Photo illustration: Steve Traynor, IDGE
The definition of Big Data is linked to the three Vs: volume, velocity, and variety. While structured data, such as you'll find in databases and spreadsheets, certainly can be impressive in meeting the three-V definition, it pales in comparison to unstructured data.
Most observers apply the 80-20 rule when it comes to unstructured information. That is, 80% of the data flowing inside a business today is unstructured in memos, emails, sales proposals, images, PDFs, webinars, videos, and much more. Some analysts have put the number as high as 85-90%. No matter how you look at it, unstructured data dominates the information glut in your company.
Until recently, applying analytics to unstructured data was considered more theoretical than practical. Even industries that use the most advanced technologies available were seldom applying BI tools to their unstructured data. For example, the Aite Group estimated that in 2008 a mere 2% of firms in the capital markets used analytics on unstructured information. However, according to Aite, by 2011 that number jumped to 35%.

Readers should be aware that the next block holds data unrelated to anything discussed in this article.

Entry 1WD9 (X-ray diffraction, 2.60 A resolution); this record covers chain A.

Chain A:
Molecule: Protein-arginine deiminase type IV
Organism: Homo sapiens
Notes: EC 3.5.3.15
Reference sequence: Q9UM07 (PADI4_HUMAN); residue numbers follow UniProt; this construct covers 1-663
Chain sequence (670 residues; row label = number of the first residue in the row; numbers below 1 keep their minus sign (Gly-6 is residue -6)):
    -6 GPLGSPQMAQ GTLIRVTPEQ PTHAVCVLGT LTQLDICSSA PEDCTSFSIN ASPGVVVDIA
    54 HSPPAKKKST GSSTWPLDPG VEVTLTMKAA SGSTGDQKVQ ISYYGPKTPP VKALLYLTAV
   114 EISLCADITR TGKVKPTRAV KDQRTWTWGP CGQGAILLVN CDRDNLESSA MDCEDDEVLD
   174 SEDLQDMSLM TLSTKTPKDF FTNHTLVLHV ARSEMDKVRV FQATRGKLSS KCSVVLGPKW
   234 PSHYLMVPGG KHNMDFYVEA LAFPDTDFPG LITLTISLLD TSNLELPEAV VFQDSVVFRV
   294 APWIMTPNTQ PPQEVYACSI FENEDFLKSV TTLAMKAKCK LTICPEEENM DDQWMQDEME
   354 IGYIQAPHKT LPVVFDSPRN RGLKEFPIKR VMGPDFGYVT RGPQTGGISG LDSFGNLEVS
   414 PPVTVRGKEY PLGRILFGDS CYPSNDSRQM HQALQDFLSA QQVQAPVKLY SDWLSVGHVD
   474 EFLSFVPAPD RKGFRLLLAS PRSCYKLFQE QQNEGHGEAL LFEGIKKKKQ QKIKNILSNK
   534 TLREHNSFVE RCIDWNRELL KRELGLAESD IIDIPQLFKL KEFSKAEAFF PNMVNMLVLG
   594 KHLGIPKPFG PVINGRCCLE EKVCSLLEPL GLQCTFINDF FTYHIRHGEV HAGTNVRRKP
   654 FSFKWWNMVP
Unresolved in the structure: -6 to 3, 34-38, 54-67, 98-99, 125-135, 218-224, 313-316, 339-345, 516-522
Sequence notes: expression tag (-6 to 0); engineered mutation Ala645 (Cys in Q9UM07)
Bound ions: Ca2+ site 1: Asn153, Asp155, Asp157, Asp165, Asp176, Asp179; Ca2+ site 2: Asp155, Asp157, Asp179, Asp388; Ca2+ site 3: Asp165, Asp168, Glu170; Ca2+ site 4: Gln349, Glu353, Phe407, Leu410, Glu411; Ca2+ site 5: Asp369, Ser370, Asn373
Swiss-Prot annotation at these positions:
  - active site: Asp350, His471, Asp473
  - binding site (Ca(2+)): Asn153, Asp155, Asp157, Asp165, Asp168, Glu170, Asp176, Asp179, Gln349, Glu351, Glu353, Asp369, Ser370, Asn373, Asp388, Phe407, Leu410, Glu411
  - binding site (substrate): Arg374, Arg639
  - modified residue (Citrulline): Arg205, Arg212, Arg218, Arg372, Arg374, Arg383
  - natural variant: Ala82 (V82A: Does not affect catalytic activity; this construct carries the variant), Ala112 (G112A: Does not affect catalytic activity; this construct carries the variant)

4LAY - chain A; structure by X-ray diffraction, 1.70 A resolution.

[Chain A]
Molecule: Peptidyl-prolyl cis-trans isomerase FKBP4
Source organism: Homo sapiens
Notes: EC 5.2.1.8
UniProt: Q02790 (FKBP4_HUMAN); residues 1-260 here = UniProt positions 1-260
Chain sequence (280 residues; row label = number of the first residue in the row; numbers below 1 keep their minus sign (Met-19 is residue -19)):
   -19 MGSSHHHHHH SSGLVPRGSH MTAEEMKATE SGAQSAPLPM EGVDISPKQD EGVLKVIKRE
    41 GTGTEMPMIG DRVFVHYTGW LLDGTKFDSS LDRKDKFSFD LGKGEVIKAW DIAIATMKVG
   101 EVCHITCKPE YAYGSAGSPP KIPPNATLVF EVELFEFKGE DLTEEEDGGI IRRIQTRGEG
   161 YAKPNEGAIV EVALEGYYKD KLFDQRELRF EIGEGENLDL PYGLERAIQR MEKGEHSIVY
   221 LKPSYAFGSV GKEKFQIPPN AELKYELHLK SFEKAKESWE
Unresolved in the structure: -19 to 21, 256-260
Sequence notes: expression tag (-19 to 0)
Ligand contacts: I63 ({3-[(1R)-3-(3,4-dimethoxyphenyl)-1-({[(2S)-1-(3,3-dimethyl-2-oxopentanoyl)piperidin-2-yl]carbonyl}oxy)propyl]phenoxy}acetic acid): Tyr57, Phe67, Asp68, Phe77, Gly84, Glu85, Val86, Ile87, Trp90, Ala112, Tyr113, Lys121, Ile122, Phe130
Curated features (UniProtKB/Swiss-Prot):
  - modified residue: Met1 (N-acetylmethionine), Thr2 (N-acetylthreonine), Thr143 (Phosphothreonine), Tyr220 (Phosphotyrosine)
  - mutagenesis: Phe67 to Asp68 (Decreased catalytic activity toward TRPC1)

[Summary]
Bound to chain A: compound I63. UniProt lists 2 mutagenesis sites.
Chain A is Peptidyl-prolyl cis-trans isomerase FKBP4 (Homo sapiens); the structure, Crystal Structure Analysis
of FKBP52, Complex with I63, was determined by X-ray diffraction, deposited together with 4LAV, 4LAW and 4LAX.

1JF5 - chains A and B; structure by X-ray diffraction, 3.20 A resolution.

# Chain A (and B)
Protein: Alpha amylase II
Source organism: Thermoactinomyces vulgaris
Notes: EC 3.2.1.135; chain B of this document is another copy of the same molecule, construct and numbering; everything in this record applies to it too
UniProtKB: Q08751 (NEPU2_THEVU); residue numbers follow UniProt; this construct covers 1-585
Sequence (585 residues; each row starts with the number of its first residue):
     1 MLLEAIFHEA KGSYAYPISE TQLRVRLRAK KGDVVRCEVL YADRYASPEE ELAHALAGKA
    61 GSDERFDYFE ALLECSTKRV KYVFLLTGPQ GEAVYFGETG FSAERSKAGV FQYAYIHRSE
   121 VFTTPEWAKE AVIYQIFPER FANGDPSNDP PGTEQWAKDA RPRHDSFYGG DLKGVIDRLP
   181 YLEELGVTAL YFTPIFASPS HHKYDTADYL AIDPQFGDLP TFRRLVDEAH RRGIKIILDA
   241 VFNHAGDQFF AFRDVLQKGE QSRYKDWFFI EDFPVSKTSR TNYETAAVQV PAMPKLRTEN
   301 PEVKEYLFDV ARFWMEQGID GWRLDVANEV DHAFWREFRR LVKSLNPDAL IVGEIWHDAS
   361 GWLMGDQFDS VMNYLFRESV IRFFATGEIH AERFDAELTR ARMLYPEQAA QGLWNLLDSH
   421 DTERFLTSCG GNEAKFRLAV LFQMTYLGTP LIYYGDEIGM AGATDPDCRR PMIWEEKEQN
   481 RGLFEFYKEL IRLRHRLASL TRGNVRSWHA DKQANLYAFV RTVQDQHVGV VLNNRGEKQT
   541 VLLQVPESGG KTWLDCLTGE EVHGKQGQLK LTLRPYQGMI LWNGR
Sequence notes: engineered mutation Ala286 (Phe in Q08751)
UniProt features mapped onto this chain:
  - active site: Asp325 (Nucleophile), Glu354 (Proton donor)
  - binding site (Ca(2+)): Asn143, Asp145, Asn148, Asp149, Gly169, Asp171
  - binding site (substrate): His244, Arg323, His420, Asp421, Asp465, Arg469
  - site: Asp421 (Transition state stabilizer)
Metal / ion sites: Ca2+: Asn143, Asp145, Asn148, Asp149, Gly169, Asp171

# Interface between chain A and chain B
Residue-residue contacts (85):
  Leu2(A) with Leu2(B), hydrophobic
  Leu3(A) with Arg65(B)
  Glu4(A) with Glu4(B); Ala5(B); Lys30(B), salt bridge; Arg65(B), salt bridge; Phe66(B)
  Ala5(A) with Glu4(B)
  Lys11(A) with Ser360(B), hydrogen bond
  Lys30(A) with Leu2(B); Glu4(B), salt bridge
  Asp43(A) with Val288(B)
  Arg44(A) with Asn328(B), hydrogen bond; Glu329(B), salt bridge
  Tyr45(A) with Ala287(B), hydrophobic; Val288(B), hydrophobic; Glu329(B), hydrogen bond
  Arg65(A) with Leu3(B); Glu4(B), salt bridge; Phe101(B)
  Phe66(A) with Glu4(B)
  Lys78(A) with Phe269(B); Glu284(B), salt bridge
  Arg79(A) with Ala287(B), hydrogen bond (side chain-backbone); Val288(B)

What suddenly changed? Well, for one thing, vendors, such as Sybase, began delivering products specifically designed to glean analytical insight from the massive volumes of unstructured data. More importantly, our customers began to understand the competitive advantage of getting that insight, which prompted vendors to deliver products.
For example, quantitative analysts on Wall Street discovered the value of querying unstructured data to determine whether a company's new product was a hit or miss in the marketplace. While product shipment data, channel sell-through, and other structured data sources are extremely important, sifting through social media, such as the opinions of influential bloggers, could also add clarity as to a product's reception among potential buyers. Without taking unstructured information into account, investors would not be getting a true picture of how well a product and its company will fare in the market.
Analyzing unstructured data is not, of course, just for Wall Street quants. Retailers can learn enormous amounts about their customers through unstructured data in social media. Even old-school manufacturers can get a deeper understanding of the health of their supply chain by analyzing unstructured data about their suppliers. Few industries will not benefit from analyzing unstructured information.
Given its sheer size, the availability of tools, and the extreme value it holds, unstructured data analytics is going to be one of the most exciting areas in business intelligence in the coming decade.
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